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Writing words to be heard by the ear is quite different from words to be read by the eye. The layout of sentences, their order and construction has to be thought through in order to be totally clear and unambiguous at their first hearing. The listener does not have the possibility of re-hearing something. It must make sense first time, and this places a special responsibility on the radio writer. So whether we are writing a 15-minute talk, aone-minute voice piece or a cue to a recorded interview, the basic µrules¶ of radio writing ± and the pitfalls ± need to be simply stated.
Who are you talking to? .
. talk to your listener. Avoid talking about your listener. Who are you talking to? The listener comes first.
What do you want to say? .
. What do you want to leave with him or her? Visualize the effect that each will have on the listener. It¶s important to have a strong opening ± get the listener¶s attention at the start.
The Storage of Talk .
Delivering a script properly is presentation ± the art of retrieving talk out of storage. . We need to write conversational language. The best script is a fairly crude and imperfect form of storage.
Special care is to be taken with words that sound alike. . Simple vs complex. These are the building blocks of our meaning.
Structure and Signposting .
Radio is transient. µSo much for the selection of staff. . Signposting is the very useful technique in any oral communication of saying where you are in a talk. The ending of the talk is what you will leave with the listener. and where you are going next. Be logical in the order you put things and be interesting. For example. let¶s now look at their training.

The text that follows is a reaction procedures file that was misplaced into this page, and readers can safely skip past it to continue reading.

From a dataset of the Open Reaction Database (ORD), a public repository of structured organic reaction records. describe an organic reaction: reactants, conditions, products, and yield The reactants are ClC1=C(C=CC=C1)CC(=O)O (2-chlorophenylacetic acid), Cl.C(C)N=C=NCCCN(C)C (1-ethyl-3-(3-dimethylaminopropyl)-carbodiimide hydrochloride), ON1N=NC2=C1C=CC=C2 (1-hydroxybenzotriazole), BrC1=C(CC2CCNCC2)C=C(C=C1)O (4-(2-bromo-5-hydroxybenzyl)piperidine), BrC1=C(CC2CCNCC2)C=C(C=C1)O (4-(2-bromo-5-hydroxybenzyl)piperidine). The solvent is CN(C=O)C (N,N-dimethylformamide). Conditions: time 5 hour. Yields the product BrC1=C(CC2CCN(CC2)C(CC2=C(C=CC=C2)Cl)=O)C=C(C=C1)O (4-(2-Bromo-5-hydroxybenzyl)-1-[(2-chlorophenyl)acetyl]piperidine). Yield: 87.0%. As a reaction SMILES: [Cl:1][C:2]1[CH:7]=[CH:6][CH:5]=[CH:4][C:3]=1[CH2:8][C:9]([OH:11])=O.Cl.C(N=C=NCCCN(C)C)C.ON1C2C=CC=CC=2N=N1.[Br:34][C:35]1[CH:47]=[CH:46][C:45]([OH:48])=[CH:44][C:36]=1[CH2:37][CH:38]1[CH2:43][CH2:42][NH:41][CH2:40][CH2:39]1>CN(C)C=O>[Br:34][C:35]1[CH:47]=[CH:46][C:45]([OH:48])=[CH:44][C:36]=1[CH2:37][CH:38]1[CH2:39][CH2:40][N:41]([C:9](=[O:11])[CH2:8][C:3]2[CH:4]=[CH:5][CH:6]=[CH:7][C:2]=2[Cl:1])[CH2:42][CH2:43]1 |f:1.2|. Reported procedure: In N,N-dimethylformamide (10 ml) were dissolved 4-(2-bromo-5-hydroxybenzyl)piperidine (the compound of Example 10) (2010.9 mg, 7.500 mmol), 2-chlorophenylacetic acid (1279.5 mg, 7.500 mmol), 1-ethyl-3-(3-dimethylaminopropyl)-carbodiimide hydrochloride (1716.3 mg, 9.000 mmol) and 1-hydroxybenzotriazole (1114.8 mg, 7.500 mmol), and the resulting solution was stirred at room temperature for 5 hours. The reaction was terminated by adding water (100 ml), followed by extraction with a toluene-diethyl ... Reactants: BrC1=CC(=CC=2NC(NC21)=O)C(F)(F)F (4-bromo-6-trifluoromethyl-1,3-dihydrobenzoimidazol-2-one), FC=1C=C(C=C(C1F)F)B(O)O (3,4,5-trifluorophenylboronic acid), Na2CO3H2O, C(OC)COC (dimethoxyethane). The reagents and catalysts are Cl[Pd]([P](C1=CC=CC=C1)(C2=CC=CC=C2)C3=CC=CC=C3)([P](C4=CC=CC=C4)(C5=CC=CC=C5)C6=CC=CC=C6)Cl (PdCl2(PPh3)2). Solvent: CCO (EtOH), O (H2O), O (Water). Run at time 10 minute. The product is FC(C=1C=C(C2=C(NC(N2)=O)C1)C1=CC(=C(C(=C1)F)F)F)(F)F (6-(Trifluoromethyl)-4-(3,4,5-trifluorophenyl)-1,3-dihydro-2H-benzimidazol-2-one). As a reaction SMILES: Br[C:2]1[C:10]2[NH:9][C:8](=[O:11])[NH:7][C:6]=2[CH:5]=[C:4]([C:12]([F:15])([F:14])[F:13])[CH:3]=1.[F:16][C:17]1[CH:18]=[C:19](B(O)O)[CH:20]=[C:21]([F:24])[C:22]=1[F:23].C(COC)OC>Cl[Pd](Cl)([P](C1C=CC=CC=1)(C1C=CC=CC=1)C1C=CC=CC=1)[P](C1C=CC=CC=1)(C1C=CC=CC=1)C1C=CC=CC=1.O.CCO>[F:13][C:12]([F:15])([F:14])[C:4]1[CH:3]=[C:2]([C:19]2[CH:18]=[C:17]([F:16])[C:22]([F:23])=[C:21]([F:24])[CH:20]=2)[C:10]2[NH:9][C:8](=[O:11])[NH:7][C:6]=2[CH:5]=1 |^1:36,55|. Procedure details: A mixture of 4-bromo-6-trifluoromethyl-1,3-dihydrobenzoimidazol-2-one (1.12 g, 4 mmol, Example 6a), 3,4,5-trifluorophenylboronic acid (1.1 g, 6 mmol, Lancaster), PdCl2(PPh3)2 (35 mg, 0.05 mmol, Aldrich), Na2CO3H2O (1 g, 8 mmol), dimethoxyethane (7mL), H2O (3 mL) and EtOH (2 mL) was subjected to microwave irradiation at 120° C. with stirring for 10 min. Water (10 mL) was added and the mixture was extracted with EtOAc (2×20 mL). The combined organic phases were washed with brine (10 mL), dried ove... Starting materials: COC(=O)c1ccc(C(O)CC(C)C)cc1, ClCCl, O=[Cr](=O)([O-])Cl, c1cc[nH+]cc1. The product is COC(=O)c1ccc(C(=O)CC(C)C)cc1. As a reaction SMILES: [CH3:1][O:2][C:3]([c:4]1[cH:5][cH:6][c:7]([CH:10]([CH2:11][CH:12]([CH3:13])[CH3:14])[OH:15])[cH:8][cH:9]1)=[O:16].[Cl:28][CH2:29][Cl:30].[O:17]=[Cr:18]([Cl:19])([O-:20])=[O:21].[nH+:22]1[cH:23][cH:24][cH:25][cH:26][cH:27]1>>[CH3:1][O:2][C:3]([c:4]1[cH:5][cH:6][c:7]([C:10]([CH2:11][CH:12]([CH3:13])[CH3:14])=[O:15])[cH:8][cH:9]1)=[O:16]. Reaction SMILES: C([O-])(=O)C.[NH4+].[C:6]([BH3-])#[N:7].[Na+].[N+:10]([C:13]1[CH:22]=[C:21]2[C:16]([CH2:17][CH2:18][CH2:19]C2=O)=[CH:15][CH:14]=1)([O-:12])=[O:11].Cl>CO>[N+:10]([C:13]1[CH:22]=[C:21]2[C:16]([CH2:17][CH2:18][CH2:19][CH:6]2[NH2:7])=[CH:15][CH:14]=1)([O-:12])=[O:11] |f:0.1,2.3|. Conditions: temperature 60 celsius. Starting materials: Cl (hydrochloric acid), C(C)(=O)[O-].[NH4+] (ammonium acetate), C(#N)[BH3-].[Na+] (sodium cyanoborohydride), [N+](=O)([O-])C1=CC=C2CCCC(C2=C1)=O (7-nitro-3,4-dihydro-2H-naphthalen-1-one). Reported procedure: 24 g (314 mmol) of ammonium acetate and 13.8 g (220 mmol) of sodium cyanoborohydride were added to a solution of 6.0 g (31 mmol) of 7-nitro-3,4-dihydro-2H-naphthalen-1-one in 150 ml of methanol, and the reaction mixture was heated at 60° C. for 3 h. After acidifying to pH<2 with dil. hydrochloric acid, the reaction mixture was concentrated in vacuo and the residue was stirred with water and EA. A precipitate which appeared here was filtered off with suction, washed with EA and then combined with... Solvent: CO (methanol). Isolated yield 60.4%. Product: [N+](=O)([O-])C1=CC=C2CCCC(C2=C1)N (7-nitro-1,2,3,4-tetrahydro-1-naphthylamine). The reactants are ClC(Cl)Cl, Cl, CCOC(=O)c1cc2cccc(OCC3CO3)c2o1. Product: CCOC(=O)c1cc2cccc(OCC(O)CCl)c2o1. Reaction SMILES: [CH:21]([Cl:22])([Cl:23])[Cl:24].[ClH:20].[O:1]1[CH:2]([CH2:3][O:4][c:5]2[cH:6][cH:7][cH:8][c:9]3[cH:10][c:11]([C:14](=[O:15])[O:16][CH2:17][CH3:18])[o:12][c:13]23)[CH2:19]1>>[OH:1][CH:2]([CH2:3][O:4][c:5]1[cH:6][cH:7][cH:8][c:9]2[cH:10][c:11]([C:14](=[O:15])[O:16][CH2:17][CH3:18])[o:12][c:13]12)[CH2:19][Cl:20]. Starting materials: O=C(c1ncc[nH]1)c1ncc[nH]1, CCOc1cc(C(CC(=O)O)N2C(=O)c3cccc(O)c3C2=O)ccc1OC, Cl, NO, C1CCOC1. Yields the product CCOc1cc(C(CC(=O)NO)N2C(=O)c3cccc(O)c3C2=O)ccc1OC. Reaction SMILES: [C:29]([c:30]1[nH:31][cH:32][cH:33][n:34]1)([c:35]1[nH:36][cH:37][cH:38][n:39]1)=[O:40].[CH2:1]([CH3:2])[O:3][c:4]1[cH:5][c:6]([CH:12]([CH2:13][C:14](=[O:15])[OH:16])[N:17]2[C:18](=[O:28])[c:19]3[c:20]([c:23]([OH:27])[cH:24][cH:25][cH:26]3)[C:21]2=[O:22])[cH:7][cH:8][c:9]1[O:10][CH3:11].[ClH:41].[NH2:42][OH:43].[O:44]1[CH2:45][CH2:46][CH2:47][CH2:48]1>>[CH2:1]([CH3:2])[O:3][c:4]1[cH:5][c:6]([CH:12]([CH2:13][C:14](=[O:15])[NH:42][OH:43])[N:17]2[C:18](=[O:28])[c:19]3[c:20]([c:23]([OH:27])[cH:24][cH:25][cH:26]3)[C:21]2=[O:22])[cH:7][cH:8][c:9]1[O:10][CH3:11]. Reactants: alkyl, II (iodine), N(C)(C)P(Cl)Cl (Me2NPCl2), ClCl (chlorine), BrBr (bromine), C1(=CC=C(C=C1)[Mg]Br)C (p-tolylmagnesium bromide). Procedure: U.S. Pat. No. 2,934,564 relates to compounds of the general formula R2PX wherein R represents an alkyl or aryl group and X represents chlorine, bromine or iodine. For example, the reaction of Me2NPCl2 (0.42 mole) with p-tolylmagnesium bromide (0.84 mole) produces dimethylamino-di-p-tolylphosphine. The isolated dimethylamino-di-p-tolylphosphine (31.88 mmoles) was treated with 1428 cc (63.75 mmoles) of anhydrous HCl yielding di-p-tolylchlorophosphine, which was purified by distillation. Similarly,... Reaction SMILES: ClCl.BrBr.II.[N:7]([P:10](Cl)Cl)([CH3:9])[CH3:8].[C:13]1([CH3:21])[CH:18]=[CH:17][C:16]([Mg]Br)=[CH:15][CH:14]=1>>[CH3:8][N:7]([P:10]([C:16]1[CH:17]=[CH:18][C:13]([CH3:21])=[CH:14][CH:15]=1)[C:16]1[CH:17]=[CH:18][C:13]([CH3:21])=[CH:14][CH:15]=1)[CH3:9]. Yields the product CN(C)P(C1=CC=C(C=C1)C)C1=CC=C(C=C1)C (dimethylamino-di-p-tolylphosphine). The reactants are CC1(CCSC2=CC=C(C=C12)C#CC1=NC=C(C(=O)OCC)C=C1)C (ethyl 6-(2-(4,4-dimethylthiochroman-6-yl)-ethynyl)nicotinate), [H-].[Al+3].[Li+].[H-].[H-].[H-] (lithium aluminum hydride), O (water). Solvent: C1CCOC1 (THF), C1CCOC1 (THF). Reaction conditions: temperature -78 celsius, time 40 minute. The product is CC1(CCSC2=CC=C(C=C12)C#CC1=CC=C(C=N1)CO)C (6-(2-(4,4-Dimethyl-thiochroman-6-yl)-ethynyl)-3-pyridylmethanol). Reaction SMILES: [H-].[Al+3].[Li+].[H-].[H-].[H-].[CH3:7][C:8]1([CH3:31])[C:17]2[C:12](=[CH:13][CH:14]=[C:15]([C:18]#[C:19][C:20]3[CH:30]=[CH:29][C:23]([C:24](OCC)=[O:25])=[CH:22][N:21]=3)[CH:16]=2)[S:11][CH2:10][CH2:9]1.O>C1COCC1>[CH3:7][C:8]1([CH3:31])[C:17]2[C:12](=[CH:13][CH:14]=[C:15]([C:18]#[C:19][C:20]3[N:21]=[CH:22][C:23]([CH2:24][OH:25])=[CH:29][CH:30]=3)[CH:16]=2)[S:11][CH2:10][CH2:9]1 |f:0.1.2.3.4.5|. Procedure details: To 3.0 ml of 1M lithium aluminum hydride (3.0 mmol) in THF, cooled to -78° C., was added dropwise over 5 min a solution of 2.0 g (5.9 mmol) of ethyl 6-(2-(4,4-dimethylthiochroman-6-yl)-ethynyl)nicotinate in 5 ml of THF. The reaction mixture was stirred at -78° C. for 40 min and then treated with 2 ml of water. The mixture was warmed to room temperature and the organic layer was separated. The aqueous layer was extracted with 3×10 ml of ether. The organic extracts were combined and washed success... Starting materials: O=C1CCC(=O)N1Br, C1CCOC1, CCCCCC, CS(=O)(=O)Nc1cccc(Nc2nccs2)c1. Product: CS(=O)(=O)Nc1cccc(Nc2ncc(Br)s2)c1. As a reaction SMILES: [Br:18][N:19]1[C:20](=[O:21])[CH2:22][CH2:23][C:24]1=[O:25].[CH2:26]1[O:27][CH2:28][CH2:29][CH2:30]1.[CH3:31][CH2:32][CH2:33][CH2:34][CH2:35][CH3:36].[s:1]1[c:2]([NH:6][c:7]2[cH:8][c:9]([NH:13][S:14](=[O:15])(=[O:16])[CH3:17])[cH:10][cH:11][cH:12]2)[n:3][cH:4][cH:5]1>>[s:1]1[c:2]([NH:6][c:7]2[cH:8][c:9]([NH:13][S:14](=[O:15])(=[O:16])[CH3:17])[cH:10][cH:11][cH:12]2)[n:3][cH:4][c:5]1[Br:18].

Pictures and Stories .
Remember the visual nature of radio. turn them into evocative anecdotes and metaphor . stays in the mind and your listener will better remember what you said. Instead of strings of facts or concepts. . Relevant visual aid.
Double Meanings .
Speak out loudly to someone to allow for correction. so can phrases and sentences. Punctuation shows you how to read. . In the same way that word sounds can have more than one meaning. Avoid the double entendre.
The Script .
Thus.We speak at about 180 words a minute ± three words a second is a good guide for a bulletin or scripted talk. A single typed line is 3±4 seconds. . making a double-spaced page of A4 ± 27 lines or 270 words ± about one and a half minutes. a 30-second voice report needs about 90 words. and a threeminute piece for the Breakfast programme about 540. The computer counting of words is extremely useful.
foreign or unusual names may be given their phonetic pronunciation in brackets. Difficult words. Clear paragraphs should be used to separate distinct thoughts or items. Its purpose is to tell us what to say. above all. Each page ends with a full stop. . be clear and easy to read. so that nothing gets left out and it runs to time. in what order. A script on the page or on the screen should.
stories to tell. Even the best ad libbers are better with an aidemémoire for names. points to make. and developing the well-crafted memorable phrase. expressing ourselves more accurately. Preparing a script provides the opportunity of thinking more deeply. . adding substance.
.Our job is not to impress but to express.